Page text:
Phospholipid Levels at Seroconversion are Associated with Resolution of Persistent Islet Autoimmunity: The Diabetes Autoimmunity Study in the Young
figureposted on 16.04.2021, 16:00 by Patrick M. Carry, Lauren A. Vanderlinden, Randi K. Johnson, Teresa Buckner, Oliver Fiehn, Andrea K. Steck, Katerina Kechris, Ivana Yang, Tasha E. Fingerlin, Marian Rewers, Jill M. Norris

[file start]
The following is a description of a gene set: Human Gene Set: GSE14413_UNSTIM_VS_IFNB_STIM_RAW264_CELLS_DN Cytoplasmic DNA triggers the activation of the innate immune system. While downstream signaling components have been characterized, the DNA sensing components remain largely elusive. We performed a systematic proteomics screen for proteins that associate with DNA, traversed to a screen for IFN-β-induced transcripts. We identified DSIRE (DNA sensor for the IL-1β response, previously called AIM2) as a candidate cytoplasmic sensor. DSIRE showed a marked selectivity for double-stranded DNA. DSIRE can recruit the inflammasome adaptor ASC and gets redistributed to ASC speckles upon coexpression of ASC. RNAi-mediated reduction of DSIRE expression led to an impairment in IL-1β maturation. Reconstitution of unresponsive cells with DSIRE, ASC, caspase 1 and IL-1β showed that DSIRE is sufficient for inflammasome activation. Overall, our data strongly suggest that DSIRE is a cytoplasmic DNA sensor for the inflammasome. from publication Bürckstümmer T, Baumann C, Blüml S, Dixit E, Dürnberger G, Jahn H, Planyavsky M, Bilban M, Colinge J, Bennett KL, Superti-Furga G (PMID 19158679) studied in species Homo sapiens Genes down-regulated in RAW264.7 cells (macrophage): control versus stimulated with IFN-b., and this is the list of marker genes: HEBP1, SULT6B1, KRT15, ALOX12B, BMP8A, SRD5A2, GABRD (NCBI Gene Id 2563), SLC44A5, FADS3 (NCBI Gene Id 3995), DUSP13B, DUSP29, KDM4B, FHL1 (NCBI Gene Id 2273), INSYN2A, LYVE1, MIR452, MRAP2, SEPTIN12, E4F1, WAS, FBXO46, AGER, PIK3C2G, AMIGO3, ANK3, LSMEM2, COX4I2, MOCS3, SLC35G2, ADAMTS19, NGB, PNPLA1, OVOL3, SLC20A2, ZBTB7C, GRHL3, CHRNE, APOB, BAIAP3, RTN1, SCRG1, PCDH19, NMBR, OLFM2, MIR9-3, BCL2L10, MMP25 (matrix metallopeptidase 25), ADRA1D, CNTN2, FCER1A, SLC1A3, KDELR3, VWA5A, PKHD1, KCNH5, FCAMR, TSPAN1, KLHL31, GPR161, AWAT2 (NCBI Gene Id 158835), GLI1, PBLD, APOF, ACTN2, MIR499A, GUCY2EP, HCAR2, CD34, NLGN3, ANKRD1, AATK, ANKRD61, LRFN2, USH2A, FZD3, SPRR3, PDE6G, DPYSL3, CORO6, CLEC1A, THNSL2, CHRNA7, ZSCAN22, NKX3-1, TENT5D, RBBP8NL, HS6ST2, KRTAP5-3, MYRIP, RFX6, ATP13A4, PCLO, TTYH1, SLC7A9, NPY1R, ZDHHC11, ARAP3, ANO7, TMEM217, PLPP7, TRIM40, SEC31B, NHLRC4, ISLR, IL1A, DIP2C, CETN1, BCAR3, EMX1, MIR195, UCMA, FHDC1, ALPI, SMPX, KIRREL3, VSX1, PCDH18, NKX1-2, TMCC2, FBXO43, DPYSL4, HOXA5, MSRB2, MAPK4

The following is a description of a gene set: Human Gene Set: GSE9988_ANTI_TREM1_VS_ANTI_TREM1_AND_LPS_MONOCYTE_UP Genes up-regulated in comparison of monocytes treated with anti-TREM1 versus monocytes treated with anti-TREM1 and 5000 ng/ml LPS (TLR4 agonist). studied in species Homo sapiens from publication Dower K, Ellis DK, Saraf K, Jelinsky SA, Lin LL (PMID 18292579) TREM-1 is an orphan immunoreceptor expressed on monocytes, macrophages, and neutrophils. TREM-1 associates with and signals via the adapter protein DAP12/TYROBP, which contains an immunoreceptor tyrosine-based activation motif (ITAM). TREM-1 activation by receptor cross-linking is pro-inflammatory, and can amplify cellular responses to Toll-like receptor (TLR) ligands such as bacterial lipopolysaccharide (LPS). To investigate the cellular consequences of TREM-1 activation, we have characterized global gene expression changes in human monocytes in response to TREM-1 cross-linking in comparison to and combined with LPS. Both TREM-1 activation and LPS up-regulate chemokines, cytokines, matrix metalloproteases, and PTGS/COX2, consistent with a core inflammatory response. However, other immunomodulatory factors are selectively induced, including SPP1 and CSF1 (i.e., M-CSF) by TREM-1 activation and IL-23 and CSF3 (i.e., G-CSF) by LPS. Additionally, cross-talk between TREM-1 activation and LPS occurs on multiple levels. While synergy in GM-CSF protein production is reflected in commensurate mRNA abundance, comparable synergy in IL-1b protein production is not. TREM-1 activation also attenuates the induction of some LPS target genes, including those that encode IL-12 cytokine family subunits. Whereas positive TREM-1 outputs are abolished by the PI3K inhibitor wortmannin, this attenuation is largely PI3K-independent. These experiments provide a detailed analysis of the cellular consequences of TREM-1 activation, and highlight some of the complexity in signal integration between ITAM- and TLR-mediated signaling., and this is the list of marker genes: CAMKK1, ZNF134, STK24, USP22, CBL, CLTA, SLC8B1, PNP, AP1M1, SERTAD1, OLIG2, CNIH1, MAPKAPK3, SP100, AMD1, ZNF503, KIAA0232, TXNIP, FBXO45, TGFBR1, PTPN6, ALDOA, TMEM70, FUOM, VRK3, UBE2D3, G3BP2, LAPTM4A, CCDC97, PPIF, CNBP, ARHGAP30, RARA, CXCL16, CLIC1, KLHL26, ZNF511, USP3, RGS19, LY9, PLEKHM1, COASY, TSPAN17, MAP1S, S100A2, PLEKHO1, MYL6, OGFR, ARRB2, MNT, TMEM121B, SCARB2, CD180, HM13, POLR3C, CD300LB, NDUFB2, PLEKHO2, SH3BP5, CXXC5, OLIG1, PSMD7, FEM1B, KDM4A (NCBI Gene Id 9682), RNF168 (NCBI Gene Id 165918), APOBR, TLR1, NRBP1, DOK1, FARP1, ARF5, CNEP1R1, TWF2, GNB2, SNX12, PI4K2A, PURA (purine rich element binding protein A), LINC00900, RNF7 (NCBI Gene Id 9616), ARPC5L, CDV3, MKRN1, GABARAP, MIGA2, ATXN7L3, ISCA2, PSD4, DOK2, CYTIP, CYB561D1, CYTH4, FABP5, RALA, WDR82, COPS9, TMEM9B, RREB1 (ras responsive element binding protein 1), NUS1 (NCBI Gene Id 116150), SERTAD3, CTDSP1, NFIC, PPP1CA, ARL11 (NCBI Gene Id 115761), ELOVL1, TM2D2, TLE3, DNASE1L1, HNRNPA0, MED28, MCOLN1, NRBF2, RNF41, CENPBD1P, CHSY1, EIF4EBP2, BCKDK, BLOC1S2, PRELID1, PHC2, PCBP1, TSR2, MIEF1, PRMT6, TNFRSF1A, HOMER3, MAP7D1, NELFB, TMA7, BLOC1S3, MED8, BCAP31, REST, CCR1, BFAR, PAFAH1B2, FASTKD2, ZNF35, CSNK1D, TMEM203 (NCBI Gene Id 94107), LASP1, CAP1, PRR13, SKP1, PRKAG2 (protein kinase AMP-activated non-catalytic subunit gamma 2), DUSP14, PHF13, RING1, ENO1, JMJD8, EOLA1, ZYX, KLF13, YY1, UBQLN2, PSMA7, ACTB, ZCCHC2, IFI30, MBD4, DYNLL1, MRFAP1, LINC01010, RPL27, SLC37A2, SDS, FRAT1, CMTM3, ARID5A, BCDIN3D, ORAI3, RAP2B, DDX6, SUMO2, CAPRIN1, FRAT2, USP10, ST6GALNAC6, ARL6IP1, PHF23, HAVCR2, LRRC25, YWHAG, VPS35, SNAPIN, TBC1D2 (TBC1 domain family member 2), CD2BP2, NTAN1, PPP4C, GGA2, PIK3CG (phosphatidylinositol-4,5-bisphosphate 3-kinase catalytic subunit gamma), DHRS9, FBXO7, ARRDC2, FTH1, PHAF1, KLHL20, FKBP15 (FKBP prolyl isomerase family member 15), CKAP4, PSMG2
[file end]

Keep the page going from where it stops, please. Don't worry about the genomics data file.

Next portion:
Reversion of islet autoimmunity (IA) may point to mechanisms that prevent IA progression. We followed 199 individuals who developed IA during the Diabetes Autoimmunity Study in the Young. Untargeted metabolomics was performed in serum samples following IA. Cox-proportional hazards models were used to test if the metabolites (2,487) predicted IA reversion, two or more consecutive visits negative for all autoantibodies. We conducted a principal component analysis (PCA) of the top metabolites, |hazard ratio (HR) >1.25| and nominal p<0.01. Phosphatidylcholine (16:0_18:1(9Z) was the strongest individual metabolite (hazard ratio (HR) per 1 standard deviation: 2.16, FDR adjusted p=0.0037). Enrichment analysis identified four clusters (FDR p<0.10) characterized by an overabundance of sphingomyelin (d40:0), phosphatidylcholine (16:0_18:1(9Z)), phosphatidylcholine (30:0), and L-decanoylcarnitine. Overall, 63 metabolites met the criteria for inclusion in the PCA. PC1 (HR: 1.4, p<0.0001), PC2 (HR: 0.85, p=0.0185), and PC4 (HR: 1.28, p=0.0103) were associated with IA reversion. Given the potential influence of diet on the metabolome, we investigated whether nutrients were correlated with PCs. We identified 20 nutrients that were correlated with the PCs (p<0.05). Total sugar intake was the top nutrient. Overall, we identified an association between phosphatidylcholine, sphingomyelin, and carnitine levels and reversion of IA.